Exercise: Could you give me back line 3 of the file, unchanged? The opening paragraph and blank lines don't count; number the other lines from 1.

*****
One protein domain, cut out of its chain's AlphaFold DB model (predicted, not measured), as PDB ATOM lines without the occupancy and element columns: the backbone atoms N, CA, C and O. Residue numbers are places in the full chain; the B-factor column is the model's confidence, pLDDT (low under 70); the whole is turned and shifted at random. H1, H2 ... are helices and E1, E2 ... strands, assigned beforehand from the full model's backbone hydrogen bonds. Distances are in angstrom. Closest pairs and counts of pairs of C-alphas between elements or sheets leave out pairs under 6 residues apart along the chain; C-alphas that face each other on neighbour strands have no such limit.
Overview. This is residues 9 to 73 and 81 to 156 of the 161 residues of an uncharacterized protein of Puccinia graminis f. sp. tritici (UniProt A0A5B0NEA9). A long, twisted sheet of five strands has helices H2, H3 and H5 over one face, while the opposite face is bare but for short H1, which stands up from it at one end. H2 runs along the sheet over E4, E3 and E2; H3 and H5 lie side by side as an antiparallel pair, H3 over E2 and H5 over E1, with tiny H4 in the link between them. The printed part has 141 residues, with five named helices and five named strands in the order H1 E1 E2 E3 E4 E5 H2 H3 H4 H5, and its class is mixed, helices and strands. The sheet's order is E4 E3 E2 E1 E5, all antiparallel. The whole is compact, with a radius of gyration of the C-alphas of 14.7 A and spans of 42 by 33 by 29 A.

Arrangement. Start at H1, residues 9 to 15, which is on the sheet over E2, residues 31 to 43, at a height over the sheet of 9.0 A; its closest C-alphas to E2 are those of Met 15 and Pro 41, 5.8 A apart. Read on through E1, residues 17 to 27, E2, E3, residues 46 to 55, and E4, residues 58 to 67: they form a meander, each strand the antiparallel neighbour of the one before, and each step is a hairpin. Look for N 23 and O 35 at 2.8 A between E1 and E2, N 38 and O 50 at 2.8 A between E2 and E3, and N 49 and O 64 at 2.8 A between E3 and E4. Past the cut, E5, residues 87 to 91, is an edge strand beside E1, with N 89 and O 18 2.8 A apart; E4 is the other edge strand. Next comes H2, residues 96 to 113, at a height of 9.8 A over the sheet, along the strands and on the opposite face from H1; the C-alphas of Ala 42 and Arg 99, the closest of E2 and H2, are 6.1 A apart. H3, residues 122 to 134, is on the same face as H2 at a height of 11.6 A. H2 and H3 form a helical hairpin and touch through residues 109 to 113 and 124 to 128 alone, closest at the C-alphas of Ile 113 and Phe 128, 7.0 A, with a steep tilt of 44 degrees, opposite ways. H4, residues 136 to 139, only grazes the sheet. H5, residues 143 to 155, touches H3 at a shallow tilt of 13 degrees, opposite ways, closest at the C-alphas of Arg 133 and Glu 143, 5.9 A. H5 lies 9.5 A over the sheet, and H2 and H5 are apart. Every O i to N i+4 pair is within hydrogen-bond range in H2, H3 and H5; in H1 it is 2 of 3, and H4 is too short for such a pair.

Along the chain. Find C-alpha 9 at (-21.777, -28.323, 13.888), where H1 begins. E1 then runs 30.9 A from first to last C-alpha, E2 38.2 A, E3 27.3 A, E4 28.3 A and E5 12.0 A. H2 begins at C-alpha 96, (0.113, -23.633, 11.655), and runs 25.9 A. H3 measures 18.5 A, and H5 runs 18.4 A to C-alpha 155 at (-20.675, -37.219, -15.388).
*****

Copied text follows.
Along the chain. Find C-alpha 9 at (-21.777, -28.323, 13.888), where H1 begins. E1 then runs 30.9 A from first to last C-alpha, E2 38.2 A, E3 27.3 A, E4 28.3 A and E5 12.0 A. H2 begins at C-alpha 96, (0.113, -23.633, 11.655), and runs 25.9 A. H3 measures 18.5 A, and H5 runs 18.4 A to C-alpha 155 at (-20.675, -37.219, -15.388).